In 2007, a city in the Netherlands provided a shop owner with a facial recognition system to detect known shop thieves. This camera system compared faces of individuals in the crowd with police photos of known local shoplifters. In this paper, I ask how facial recognition intervenes in the relations between the various actors involved in monitoring and controlling shop crime. In particular, I focus on how technology affects the pluralisation of surveillance, understood here as the state’s effort to mobilise new types of actors. By studying surveillance as a situated practice of making shoplifters visible, I show how facial recognition was in this case part of an effort to further enlist the supermarket in monitoring petty crime. I furthermore attend to the contingencies of this process. While surveillance technologies can potentially engage new actors, they do not necessarily do so as they may refuse to take part in a particular mode of surveillance. In other words, not only subjects of surveillance resist, resistances may also exist within the networks that perform surveillance.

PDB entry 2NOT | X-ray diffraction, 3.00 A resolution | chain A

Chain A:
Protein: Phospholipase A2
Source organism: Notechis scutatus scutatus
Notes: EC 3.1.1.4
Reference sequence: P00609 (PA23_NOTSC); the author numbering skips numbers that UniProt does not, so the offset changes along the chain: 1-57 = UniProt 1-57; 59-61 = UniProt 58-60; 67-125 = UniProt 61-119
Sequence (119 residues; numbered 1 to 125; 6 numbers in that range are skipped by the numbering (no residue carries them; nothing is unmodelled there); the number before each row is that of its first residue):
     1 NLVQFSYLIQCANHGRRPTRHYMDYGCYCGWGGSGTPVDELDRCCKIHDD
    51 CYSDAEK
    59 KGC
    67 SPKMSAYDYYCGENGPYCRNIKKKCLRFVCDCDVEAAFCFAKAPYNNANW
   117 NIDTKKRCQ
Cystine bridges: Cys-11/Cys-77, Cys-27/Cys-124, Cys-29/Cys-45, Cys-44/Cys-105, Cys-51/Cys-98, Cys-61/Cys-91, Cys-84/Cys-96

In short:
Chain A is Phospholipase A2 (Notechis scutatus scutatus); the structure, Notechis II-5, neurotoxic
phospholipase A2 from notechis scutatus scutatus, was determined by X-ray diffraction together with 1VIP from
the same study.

Erasmus School of Social and Behavioural Sciences

Grommé, F. (2012). Surveillance in the Supermarket. In Crime, Security and Surveillance: Effects for the Surveillant and the Surveilled, Eleven International Publishing (pp. 33–53). Retrieved from